Saturday 24 June 1665

(Midsummer-day). Up very betimes, by six, and at Dr. Clerke’s at Westminster by 7 of the clock, having over night by a note acquainted him with my intention of coming, and there I, in the best manner I could, broke my errand about a match between Sir G. Carteret’s eldest son and my Lord Sandwich’s eldest daughter, which he (as I knew he would) took with great content: and we both agreed that my Lord and he, being both men relating to the sea, under a kind aspect of His Majesty, already good friends, and both virtuous and good familys, their allyance might be of good use to us; and he did undertake to find out Sir George this morning, and put the business in execution. So being both well pleased with the proposition, I saw his niece there and made her sing me two or three songs very prettily, and so home to the office, where to my great trouble I found Mr. Coventry and the board met before I come. I excused my late coming by having been on the River about office business. So to business all the morning. At noon Captain Ferrers and Mr. Moore dined with me, the former of them the first time I saw him since his corning from sea, who do give me the best conversation in general, and as good an account of the particular service of the Prince and my Lord of Sandwich in the late sea-fight that I could desire. After dinner they parted. So I to White Hall, where I with Creed and Povy attended my Lord Treasurer, and did prevail with him to let us have an assignment for 15 or 20,000l., which, I hope, will do our business for Tangier. So to Dr. Clerke, and there found that he had broke the business to Sir G. Carteret, and that he takes the thing mighty well. Thence I to Sir G. Carteret at his chamber, and in the best manner I could, and most obligingly, moved the business: he received it with great respect and content, and thanks to me, and promised that he would do what he could possibly for his son, to render him fit for my Lord’s daughter, and shewed great kindness to me, and sense of my kindness to him herein. Sir William Pen told me this day that Mr. Coventry is to be sworn a Privy Counsellor, at which my soul is glad. So home and to my letters by the post, and so home to supper and bed.

16 Annotations

Terry Foreman   Link to this

"24th (Midsummer-day)."

"Solstitial celebrations still centre upon 24 June, which is no longer the longest day of the year....

"In Great Britain from the 13th century Midsummer was celebrated on Midsummer Eve (St. John's Eve, June 23) and St. Peter's Eve (June 28) with the lighting of bonfires, feasting and merrymaking.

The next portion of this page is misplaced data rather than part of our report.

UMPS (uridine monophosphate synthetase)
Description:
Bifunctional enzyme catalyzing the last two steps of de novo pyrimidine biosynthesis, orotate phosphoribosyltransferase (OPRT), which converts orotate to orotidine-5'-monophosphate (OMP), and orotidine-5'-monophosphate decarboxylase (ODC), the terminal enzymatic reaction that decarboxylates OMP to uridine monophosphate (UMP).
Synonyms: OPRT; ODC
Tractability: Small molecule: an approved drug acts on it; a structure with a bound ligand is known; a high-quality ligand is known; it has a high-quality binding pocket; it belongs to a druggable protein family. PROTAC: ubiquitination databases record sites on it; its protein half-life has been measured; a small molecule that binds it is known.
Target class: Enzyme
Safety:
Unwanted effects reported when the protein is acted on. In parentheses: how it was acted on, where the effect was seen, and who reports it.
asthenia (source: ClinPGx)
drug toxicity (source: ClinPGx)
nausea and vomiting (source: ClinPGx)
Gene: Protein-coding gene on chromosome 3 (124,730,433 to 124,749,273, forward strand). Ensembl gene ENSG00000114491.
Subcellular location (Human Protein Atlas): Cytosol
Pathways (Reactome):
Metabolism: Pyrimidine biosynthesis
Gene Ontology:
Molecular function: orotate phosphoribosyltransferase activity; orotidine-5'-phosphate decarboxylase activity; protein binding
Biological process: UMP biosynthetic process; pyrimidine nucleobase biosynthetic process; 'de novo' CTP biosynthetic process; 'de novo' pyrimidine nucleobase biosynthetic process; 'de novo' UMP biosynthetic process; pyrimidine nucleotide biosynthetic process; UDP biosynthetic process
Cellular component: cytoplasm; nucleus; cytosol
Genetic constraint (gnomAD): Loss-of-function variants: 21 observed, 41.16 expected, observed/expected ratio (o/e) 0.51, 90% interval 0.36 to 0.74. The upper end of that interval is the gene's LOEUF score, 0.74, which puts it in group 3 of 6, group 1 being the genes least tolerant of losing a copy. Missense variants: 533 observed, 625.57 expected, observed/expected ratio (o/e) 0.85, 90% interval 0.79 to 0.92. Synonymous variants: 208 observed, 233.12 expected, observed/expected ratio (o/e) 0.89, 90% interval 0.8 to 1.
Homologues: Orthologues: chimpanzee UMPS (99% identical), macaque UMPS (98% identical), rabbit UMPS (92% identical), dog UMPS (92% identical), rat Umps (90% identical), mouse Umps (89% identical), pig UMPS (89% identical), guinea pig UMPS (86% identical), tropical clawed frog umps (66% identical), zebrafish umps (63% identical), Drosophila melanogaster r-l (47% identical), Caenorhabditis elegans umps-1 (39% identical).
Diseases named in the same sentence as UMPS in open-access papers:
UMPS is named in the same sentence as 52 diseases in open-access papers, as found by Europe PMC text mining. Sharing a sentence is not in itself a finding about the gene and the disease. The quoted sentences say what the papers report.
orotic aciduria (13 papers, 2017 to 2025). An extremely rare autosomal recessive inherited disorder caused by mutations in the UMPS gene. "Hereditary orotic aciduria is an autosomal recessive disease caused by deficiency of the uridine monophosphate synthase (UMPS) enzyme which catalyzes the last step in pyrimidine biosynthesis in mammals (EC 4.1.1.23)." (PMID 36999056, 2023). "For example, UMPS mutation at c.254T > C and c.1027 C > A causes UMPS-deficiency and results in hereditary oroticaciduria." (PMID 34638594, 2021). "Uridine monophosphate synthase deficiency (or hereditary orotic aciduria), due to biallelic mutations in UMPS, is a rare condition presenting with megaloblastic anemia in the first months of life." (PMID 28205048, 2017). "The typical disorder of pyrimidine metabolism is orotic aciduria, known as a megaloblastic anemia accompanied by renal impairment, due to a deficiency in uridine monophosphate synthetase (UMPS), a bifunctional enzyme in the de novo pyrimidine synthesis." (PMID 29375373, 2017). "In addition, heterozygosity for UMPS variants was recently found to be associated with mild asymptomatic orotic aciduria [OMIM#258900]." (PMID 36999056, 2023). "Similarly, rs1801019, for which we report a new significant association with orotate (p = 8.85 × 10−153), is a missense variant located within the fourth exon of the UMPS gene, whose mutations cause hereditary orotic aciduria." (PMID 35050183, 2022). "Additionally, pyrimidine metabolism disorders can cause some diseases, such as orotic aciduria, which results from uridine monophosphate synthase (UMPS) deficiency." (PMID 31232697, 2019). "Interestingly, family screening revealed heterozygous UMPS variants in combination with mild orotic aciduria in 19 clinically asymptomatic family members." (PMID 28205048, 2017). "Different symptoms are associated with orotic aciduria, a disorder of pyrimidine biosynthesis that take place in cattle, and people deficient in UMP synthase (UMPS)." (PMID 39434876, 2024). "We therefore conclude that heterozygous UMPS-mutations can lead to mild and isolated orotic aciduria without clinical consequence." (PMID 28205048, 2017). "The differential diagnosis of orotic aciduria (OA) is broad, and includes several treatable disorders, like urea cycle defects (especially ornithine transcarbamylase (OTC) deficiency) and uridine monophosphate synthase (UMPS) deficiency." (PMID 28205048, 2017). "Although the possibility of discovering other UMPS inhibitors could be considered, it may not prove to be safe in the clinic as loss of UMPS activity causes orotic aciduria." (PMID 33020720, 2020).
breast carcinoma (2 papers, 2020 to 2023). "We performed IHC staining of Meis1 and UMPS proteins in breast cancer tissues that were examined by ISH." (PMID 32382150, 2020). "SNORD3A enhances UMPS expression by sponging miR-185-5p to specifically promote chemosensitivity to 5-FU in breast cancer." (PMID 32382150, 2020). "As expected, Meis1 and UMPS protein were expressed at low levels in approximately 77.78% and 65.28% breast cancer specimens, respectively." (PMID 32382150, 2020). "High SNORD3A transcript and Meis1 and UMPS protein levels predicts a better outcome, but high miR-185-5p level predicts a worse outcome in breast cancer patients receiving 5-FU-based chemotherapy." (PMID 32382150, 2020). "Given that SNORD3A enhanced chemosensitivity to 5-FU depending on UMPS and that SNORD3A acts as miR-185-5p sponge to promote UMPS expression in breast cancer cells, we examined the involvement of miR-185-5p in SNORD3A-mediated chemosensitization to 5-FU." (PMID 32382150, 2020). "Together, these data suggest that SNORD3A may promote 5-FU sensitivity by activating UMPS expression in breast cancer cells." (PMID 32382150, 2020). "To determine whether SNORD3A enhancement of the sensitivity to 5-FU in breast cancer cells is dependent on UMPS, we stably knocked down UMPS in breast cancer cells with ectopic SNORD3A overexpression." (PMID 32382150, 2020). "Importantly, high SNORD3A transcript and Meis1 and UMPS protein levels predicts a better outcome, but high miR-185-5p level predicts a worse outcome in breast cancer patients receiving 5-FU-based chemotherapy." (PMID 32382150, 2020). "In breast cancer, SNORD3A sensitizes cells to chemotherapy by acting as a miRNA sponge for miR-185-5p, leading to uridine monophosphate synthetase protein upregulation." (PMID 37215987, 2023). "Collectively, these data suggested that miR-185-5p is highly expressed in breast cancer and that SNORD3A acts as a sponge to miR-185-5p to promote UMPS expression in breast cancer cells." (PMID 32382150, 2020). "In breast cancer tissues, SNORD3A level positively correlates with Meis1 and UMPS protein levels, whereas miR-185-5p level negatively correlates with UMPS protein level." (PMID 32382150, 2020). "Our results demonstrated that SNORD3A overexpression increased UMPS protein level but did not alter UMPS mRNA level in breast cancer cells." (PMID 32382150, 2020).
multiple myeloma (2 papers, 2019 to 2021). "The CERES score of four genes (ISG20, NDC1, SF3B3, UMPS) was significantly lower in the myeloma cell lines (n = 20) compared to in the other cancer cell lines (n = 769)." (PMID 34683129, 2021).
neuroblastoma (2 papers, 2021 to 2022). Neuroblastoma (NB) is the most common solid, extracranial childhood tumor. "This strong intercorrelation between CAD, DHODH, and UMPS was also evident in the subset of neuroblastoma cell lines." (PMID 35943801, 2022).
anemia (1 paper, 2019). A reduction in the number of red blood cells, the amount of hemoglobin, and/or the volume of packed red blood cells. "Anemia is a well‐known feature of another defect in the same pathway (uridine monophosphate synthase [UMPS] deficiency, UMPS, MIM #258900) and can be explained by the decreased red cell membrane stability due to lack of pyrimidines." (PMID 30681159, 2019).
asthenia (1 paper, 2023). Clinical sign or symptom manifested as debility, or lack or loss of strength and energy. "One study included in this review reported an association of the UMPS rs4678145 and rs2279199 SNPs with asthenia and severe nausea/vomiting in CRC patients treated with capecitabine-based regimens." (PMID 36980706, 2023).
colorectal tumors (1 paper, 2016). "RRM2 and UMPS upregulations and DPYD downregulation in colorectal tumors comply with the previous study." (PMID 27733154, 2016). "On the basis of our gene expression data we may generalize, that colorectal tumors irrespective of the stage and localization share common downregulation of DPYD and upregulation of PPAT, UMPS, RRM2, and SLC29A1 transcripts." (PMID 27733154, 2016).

United Kingdom

"In late fifteenth-century England, John Mirk of Lilleshall Abbey, Shropshire, gives the following description: "At first, men and women came to church with candles and other lights and prayed all night long. In the process of time, however, men left such devotion and used songs and dances and fell into lechery and gluttony turning the good, holy devotion into sin." The church fathers decided to put a stop to these practices and ordained that people should fast on the evening before, and thus turned waking into fasting (Festial 182).

"Mirk adds that at the time of his writing, "in worship of St John the Baptist, men stay up at night and make three kinds of fires: one of is clean bones and no wood and is called a "bonnefyre" [bonfire]; another is of clean wood and no bones, and is called a "wakefyre", because men stay awake by it all night; and the third is made of both bones and wood and is called, "St. John's fire" (Festial 182).

"These tradition largely fell to the Reformation, but persisted in rural areas up until the nineteenth century before petering out."

http://en.wikipedia.org/wiki/Midsummer

***
Today (the 24th) is also a quarter day -- a day of reckoning, which Pepys is about on many scores.
http://en.wikipedia.org/wiki/Quarter_days

Robert Gertz   Link to this

Is this the same Dr. Clerke from the famous Portsmouth trip who was something of a flea magnet? If so, may the good Dr. leave town posthaste.

So Moore and Creed are still in town, not to mention Povy? Old guard hanging tough for the moment.

Nix   Link to this

"I, in the best manner I could, broke my errand about a match" --

Samuel adds yenta to his resume.

dirk   Link to this

24th Midsummer Night

As already noted above, 24 June was traditionally celebrated as Midsummer Night, but it really wasn't...

Just a brief explanation:

In the Julian calendar the seasons started on the "quarter days": 25th of March, June, September, December (not on the 21st), which meant that the night 24/25 June was Midsummer Night. Theoretically at least, because there was a problem: because the Julian calendar had been inserting too many leap years over the past centuries the solstice which was supposed to fall on 25 June now fell (astronomically) on 11 June - so the "real" Midsummer Night would have been 10/11 June.

The Gregorian calendar reform on the continent had corrected for this by

1. "arbitrarily" choosing the 21st of March, June, etc as the new date the seasons were to begin, instead of the 25th (trying to break the link between Christmas and the heathen winter solstice celebration) - a difference of 4 days

2. subsequently dropping 10 days, so that the solstice now astronomically fell on the 21st